US rental housing markets are diverse, decentralized, and financially stressed
Editor’s note: In case you missed it, watch an event held on April 21 discussing lessons from around the world related to policies to support stable, affordable rental housing.
The U.S. rental housing market is large and diverse, serving 44 million households in all parts of the country. Renter households are younger, less affluent, and more racially diverse than homeowner households. Historically, U.S. housing policies have substantially favored homeowners over renters, both through federal tax policies and local land use regulations. The COVID-19 pandemic and economic crisis have exposed the limited policy protections for renters—notably, the lack of financial support for low-income households and a patchwork of state and local legal protections.
Overview of renter households and rental housing
Renter households are younger, less affluent, and more racially diverse than homeowners. For most of the past 50 years, roughly one-third of U.S. households have rented their homes. Rentership rates rose during the Great Recession, and today remain relatively high, at 35.6%. Rentership rates have increased among some groups that have traditionally been more likely to own, including higher-income households and middle-aged adults. Homeowners are more affluent than renters: The median income of renters was $42,479 in 2019, which is roughly half that of homeowners. Over 40% of renter households earn less than $35,000 per year; this group faces the greatest difficulty in affording market-rate housing.
Renters are also more racially diverse and younger than homeowners. Black, Latino or Hispanic, and Asian American households are disproportionately likely to rent their homes. In 2018, 48% of renters were nonwhite, compared to27% of homeowners. The median renter was15 years younger than the median homeowner in 2018. Renter households are also smaller on average than owner households: About 37% of renter households are single-person households, compared to 28% of homeowner households. The number of renter households with children has increased in recent years.
The rental housing stock is similarly diverse, with substantial variation in structure type, building size, quality, and rent level across regions of the country. Rental properties range from single-family detached homes to large, multifamily buildings (Figure 2). Nearly half of rental homes are in small buildings (one to four units), while 23% of rental units are in buildings with 20 or more units. Rental housing is a larger share of the housing stock in urban areas.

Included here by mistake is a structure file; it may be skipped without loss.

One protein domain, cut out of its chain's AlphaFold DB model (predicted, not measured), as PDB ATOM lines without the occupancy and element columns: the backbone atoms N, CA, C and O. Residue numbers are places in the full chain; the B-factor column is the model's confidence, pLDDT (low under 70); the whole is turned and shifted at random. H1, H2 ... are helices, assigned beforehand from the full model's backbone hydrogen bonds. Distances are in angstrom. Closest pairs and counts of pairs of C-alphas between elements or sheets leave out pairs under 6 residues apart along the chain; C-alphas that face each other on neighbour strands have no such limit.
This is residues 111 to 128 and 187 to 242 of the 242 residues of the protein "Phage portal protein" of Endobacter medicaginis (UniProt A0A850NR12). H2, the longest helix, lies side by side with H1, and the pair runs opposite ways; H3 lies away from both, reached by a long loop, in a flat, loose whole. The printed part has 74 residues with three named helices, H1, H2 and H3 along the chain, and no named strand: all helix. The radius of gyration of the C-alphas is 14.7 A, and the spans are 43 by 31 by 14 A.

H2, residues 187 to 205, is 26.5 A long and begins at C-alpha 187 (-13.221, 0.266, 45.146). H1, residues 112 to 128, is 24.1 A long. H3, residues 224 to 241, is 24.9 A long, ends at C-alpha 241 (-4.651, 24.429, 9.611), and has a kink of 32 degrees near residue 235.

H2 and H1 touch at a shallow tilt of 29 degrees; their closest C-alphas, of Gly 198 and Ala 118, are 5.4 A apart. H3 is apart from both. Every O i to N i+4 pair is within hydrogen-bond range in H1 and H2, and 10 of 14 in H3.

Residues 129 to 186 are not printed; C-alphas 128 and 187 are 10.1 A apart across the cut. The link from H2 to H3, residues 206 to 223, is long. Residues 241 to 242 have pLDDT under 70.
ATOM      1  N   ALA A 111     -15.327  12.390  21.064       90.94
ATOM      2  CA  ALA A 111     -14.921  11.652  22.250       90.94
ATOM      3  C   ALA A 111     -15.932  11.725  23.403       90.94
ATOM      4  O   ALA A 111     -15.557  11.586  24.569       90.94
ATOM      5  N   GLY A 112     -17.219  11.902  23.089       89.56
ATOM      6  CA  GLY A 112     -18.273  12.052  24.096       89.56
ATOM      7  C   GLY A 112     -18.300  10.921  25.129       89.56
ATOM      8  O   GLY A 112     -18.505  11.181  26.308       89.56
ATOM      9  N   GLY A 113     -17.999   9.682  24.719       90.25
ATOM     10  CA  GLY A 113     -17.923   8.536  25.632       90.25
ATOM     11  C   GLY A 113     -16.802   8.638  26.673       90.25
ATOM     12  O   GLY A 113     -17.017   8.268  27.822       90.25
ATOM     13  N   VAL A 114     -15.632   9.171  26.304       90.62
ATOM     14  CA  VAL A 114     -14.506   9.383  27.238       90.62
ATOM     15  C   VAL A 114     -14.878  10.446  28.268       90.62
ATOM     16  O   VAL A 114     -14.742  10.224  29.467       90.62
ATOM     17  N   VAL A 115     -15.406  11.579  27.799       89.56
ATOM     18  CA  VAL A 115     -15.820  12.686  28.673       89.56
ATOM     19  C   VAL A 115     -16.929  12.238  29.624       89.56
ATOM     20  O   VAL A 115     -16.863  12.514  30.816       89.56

The Northeast and Midwest regions have a somewhat older housing stock (which typically has more maintenance problems) than the South and West. Manufactured housing—homes that are constructed in a factory then placed on a steel chassis—form a larger share of rental housing in rural areas, especially in the South. These homes are an important source of lower-cost, unsubsidized housing.
Nationally, only a small fraction of rental homes have severe housing inadequacies, such as problems related to heating, plumbing, and electrical systems. In recent years, tight restrictions on new construction have encouraged investors to renovate and upgrade older apartment buildings, especially in desirable locations. This process prevents these apartments “filtering” down and becoming affordable to lower-income households, exacerbating affordability problems.
The affordability of rental housing, both in rent levels and relative to household income, varies widely across geographic areas. Median monthly rents are highest in large metro areas on the West Coast, and generally lower in the Midwest and South (Figure 3). Incomes tend to be higher in expensive regions, but do not completely compensate for higher rent levels.
Institutional and policy environment of rental housing
Private sector firms play the largest role in developing and managing rental housing
Most rental housing in the U.S. is developed, financed, and owned by a diverse group of private, for-profit companies. Government entities such as local public housing authorities own a relatively small share of rental housing. Even in the below-market rental sector that serves low-income renters, most properties are developed and owned either by not-for-profit organizations or private, for-profit landlords.
Private landlords run the gamut from individual investors (one person or family) to large institutional investors, such as insurance companies, real estate investment trusts (REITs), private equity firms, and other corporate entities. Individual investors own a majority of small rental properties (one- to four-unit buildings), while institutional investors own most large (50-plus units) rental properties. Since the Great Recession, institutional investors have acquired an increasing share of the single-family rental market. Ownership of rental housing is not highly concentrated nationally, but exhibits some concentration within local geographic areas. The real estate industry has consolidated somewhat since the Great Recession, with a few large firms making up a larger share of both development and property ownership.